The Weinstein scandal was only the tip of the iceberg in what seems to be the beginning of a series of shocking revelations about sexual harassment in show business (and beyond).
Following allegations of sexual misconducts involving the famous Hollywood producer, director James Toback, Ben Affleck, Nickelodeon animator Chris Savino, Honest Trailers’ creator Andy Signore, and more recently Brett Ratner, the focus has now shifted toward award-winning actor Kevin Spacey, who is accused of making advances on a child actor during his career debut.
Affected by the recent disclosure, Netflix has announced on Monday it will put an end to its veteran political series House of Cards after season 6, whose production started just a few weeks ago in Baltimore. Although, according to a Hollywood Reporter source, the decision had been made months before the news came out, the streaming service and the show’s production company Media Rights Capital have later resolved to pause the current filming of the drama’s new episodes “until further notice” to give time “to review the current situation and address concerns” of the cast and crew.
And this could be only the first in many repercussions generated by the recent claim from Star Trek: Discovery actor Anthony Rapp, who stated in an interview with BuzzFeed published on Monday October 30 that back in 1986, when both of them performed on Broadway shows, Spacey invited Rapp to a party over at his apartment and, as the evening came to an end, picked Rapp up, placed him on his bed, and climbed on top of him. Spacey was 26 years old at the time of the event, and Rapp only 14.
Following the revelatory article, Kevin Spacey took to Twitter to answer the allegations in a written statement, not refuting what happened, but instead apologizing for what could have been “inappropriate drunken behavior,” and concluding by officially coming out as gay.
What quickly escalated into a controversial attempt to respond to troubling charges (actor Zachary Quinto, among others, described Spacey’s announcement as a “calculated manipulation to deflect attention from the very serious accusation”) turned out to be the starting point of numerous damaging consequences on Spacey’s career.
After Netflix’s announcements, reports came that the platform was already considering creating a spin-off of House of Cards without its leading actor. According to Variety, the related project could focus on Doug Stamper’s (Michael Kelly) character, who’s been more central to the storyline throughout latest episodes. In spite of the fact that executive producers are usually involved in spin-offs, it’s unlikely that Spacey, who officiates as EP on HoC, will be part of the project.
Back in London, where Spacey was creative director at the Old Vic Theatre in Waterloo for 11 years, from 2004 to 2015, professionals from the UK theatre industry expressed their outrage in a released statement declaring that “there is no place for sexual harassment or abuse of power in our industry.” The Old Vic Theatre added that it was “deeply dismayed” by the news and revealed it has opened a confidential communication service for those who have complaints they feel they were unable to raise.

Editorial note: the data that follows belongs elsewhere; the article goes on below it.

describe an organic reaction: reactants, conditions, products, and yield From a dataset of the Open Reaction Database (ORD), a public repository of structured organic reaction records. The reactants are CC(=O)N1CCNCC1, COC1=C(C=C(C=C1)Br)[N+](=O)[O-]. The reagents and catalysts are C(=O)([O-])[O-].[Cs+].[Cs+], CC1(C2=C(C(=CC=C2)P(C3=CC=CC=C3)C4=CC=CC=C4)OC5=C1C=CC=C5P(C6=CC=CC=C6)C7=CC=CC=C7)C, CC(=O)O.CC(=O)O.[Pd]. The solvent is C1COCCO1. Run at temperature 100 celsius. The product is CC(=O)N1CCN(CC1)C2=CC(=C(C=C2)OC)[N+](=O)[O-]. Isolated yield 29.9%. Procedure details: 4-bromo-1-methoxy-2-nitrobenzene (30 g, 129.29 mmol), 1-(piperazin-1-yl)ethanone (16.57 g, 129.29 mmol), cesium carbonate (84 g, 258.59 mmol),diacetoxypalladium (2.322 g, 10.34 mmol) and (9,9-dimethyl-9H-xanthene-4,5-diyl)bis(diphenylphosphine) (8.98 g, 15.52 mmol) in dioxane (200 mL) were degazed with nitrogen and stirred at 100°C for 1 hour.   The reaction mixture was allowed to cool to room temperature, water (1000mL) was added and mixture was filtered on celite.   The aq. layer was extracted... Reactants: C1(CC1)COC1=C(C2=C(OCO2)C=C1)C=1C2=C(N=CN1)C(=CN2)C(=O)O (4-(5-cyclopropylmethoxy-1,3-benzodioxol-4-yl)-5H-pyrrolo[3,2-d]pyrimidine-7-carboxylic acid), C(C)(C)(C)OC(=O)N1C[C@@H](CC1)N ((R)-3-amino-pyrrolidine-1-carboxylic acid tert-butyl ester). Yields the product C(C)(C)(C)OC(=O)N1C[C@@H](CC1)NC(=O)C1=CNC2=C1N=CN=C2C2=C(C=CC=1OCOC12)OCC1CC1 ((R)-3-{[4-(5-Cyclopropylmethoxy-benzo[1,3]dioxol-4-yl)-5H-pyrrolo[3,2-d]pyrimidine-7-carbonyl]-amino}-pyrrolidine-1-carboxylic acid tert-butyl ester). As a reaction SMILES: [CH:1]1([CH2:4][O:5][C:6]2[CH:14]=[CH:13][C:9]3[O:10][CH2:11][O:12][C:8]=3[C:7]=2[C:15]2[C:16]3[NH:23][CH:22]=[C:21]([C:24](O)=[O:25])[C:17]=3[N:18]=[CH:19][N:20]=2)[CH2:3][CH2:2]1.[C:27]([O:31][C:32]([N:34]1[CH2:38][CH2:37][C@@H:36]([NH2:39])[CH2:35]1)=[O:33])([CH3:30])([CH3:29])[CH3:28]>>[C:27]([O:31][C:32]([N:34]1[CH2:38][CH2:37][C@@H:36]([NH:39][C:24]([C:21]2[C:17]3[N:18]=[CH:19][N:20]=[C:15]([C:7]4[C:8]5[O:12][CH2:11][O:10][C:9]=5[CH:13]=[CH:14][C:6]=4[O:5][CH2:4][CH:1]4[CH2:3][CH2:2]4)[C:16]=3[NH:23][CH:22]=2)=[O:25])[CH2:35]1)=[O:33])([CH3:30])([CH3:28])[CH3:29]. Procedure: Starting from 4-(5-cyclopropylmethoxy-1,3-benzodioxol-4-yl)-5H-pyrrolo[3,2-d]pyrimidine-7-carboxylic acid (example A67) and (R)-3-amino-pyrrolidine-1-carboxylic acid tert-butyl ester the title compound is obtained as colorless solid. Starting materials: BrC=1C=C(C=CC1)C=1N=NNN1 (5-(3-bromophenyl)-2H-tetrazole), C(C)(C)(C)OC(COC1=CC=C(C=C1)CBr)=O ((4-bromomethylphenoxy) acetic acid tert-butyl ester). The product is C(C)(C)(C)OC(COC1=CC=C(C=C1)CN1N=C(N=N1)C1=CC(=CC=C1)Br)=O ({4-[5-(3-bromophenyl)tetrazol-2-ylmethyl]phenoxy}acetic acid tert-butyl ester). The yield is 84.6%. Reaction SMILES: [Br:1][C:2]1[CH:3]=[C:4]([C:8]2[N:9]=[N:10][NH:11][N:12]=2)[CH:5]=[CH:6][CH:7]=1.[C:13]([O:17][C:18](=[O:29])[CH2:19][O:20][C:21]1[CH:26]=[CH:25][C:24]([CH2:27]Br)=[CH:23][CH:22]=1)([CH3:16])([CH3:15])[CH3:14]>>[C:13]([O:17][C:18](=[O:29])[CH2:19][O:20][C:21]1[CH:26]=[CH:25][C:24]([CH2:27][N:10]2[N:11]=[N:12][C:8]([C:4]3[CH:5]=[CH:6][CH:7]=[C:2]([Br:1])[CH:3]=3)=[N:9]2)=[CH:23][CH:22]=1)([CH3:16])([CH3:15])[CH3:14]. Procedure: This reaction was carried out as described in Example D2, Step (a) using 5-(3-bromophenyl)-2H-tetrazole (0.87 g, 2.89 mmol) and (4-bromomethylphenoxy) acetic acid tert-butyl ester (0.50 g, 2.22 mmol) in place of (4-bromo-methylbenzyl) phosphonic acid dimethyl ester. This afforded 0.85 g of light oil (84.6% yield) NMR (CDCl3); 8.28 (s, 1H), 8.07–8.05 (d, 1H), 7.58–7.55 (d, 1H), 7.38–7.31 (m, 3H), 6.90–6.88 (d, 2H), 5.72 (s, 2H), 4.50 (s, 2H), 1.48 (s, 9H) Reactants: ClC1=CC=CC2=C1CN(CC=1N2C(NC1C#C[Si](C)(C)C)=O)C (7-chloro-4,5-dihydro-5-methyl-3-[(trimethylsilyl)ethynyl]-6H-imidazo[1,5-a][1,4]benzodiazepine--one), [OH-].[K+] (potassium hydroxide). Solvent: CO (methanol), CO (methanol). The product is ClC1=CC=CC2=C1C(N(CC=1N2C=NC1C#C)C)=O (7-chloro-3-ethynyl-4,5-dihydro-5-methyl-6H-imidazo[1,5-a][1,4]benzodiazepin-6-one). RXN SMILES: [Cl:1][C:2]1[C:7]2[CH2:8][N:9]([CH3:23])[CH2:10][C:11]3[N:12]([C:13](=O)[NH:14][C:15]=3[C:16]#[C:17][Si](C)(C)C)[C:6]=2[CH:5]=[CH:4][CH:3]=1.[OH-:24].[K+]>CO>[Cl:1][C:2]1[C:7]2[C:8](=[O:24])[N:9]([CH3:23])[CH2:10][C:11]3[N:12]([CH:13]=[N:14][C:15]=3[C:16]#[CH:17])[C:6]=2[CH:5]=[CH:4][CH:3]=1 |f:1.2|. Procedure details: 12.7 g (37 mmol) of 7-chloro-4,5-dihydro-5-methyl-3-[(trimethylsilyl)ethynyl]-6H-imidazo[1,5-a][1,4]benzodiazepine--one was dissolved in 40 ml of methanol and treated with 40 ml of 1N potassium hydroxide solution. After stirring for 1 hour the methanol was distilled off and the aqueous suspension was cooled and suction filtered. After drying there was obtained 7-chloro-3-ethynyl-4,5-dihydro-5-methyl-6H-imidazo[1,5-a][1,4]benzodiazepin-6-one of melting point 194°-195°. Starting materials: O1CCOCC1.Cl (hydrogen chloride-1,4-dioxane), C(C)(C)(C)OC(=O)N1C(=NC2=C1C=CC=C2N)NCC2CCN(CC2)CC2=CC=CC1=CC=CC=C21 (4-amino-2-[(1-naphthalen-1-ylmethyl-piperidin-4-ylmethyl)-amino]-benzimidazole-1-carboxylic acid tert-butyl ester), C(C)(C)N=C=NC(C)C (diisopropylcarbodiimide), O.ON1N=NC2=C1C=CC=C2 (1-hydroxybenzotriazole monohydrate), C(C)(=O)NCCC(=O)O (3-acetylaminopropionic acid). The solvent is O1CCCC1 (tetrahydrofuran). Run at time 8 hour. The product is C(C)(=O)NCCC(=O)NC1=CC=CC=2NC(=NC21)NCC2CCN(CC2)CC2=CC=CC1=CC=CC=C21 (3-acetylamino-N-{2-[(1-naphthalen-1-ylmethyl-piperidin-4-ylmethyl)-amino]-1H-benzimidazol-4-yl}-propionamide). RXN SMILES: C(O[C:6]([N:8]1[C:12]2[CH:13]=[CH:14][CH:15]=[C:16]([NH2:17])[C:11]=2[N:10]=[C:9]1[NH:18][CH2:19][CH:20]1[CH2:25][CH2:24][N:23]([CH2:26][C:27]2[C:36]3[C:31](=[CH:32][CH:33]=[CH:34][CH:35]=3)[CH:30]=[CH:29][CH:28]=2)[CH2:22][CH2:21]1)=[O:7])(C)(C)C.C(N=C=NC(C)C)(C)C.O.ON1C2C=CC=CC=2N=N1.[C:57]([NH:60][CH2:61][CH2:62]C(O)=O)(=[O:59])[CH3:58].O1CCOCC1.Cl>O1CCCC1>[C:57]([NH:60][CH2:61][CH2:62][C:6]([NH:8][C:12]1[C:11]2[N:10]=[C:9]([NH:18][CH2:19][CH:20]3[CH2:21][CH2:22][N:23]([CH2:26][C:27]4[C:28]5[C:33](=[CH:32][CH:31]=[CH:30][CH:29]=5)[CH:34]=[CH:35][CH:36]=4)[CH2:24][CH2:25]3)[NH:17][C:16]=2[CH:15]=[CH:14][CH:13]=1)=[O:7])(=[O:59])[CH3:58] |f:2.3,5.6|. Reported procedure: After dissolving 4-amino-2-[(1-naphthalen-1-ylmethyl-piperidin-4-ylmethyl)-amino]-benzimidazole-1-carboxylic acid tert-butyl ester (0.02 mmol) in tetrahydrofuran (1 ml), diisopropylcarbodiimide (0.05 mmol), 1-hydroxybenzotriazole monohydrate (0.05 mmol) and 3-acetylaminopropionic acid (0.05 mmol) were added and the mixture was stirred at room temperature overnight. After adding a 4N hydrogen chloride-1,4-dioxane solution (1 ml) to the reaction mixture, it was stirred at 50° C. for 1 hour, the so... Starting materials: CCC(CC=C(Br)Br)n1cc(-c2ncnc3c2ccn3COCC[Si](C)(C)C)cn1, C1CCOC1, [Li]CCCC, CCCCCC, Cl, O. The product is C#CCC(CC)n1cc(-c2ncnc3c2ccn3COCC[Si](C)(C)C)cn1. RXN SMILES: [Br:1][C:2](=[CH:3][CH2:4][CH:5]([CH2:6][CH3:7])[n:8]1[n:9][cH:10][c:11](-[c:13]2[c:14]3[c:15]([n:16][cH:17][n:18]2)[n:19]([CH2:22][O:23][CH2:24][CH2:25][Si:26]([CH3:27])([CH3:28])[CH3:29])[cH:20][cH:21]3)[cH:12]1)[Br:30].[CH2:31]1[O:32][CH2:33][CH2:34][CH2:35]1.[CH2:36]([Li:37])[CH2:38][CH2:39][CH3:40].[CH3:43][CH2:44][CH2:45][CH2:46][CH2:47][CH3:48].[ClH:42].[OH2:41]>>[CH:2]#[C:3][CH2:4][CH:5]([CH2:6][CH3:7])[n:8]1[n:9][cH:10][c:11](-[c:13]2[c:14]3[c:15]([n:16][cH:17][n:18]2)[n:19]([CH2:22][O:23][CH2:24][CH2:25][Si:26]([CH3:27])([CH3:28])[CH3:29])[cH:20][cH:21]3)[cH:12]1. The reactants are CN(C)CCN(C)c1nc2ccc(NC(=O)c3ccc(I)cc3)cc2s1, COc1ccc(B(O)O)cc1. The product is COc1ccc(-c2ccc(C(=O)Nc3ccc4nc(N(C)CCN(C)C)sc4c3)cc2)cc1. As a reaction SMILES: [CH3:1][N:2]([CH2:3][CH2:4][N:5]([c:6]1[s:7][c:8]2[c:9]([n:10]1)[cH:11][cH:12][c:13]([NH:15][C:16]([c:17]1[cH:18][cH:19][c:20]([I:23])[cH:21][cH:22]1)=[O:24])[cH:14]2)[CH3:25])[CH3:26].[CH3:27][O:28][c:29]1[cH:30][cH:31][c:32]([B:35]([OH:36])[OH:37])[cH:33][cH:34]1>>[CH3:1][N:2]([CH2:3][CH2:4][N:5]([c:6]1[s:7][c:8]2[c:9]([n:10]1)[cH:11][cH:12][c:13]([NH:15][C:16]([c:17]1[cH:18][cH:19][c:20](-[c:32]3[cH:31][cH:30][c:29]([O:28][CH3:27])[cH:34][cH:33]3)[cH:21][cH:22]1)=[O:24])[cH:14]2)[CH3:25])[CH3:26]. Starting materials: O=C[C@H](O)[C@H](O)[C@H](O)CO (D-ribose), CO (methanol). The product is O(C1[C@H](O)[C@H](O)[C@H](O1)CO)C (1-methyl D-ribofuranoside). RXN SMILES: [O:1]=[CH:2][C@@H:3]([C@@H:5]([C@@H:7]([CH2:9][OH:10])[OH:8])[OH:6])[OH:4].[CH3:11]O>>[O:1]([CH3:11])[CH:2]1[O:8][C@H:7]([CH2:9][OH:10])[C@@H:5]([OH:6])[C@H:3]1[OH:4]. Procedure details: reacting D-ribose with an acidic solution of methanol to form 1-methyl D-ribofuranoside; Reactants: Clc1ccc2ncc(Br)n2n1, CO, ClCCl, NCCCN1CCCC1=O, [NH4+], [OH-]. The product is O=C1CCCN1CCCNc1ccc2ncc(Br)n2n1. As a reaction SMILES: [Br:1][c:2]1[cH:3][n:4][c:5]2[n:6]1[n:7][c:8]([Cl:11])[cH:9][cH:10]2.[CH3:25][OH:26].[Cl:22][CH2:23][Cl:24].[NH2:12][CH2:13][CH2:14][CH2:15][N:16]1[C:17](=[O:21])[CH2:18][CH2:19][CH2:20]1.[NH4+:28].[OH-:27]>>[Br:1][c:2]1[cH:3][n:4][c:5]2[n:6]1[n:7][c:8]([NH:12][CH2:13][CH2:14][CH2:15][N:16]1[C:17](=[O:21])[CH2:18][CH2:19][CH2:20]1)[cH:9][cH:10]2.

The actor, who collaborated with the educational service Masterclass in 2016 (which for $90 each, offers classes focusing on various professions taught by successful and renowned personalities like Shonda Rhimes, Aaron Sorkin, and Martin Scorsese) for its very first series of 29 lessons about acting, also saw his online course removed from the provider’s website, although it remains accessible to the members who already purchased it. “In light of recent events, Masterclass has closed enrollment in Kevin Spacey’s online class,” declared a spokewoman for the service to The Hollywood Reporter.
What truly feels like the beginning of the end for Spacey, who hosted this year’s Tony Awards ceremony, is without surprise tarnishing past and future trophies celebrations as well. The International Academy of Television Arts and Science recently revoked the actor’s 2017 International Emmy Founders Award (whose past recipients include Steven Spielberg, J.J. Abrams, and Shonda Rhimes) he was scheduled to be presented with at the upcoming 45th annual International Emmys in New York on November 20.
Spacey’s new movie All the Money in the World, in which he portrays oil tycoon J. Paul Getty under an impressive amount of makeup, however, is still set to be released on December 22 and close the AFI (American Film Institute) festival on November 16. Having said that, on its way to make him a serious contender this awards season, it’s probable that his performance, in addition to any other to come, will rather be ignored by the profession.